The Cardsharps (a.k.a. The Card Sharpers)
Caravaggio is one of the most influential painters of the 17th Century. In addition the Cardsharps became the model piece for many other works on the cheating theme, painted later by Caraveggio's followers.
Orphaned at age 11 and living a disorderly and dissipated life, Caravaggio was street smart. His painting, The Cardsharps, makes it obvious that he was familiar, if not quite possibly even associated with rip-off artists of the era.
The Cardsharps, lost for almost a century, is a genre painting (a painting showing an everyday activity of ordinary people) and is considered one of Caravaggio's early masterpieces. A well-dressed young man (the sucker) is playing a game of cards against a card mechanic. As the sucker studies his cards he is overlooked by a sinister middle-aged man (the outside man), who signal his hand to the mechanic across the table. The cheat is reaching behind his back in order to retrieve a card that he is holding out. The sucker appears to be completely unaware of the scam. The gestures and facial expressions give viewers an understanding of the deception and loss of innocence about to occur.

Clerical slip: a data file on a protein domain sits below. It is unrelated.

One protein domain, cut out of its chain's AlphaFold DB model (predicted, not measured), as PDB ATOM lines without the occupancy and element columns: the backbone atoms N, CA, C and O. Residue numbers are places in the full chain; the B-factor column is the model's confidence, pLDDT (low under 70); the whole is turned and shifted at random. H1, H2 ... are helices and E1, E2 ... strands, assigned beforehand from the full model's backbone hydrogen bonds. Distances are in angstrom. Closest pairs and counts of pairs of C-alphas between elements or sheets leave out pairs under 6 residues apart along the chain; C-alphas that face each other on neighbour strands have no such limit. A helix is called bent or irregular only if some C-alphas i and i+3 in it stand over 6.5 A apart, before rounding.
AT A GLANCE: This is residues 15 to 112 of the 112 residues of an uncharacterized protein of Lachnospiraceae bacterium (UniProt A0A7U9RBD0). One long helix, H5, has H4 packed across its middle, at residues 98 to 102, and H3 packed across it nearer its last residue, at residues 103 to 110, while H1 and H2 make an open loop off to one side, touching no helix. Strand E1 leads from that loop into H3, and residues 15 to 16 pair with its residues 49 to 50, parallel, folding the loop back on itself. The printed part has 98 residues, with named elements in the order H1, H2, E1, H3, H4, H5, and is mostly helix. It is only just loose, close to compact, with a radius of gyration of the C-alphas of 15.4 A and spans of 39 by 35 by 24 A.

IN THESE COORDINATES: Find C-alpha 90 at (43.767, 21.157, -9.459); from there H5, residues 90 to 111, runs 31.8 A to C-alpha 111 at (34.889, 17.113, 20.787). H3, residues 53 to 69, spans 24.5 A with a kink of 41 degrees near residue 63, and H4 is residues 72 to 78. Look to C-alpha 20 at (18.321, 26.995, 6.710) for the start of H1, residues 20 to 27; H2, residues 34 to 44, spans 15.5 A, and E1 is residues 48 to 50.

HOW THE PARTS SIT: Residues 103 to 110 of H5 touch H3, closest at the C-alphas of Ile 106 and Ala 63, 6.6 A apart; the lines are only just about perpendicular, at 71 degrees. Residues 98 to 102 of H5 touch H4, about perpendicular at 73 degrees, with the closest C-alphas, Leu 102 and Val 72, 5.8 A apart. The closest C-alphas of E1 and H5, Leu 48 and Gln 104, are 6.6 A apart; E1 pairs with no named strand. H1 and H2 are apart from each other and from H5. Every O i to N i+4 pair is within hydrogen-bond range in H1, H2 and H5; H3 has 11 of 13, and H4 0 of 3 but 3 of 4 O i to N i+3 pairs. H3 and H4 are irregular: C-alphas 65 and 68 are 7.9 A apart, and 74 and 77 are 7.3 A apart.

What I find somewhat surprising is that the object of the conspiracy (which must be money) is not seen on the table. However, to the left there is a backgammon board, which suggests that the cardsharps are versatile.
This low-life scene links Caravaggio's discreet dramas to the genre paintings favored by his followers. This particular painting was to have many imitators - within a few years of the painter's death an early variant had been painted by Valentin de Boulogne - but few equals.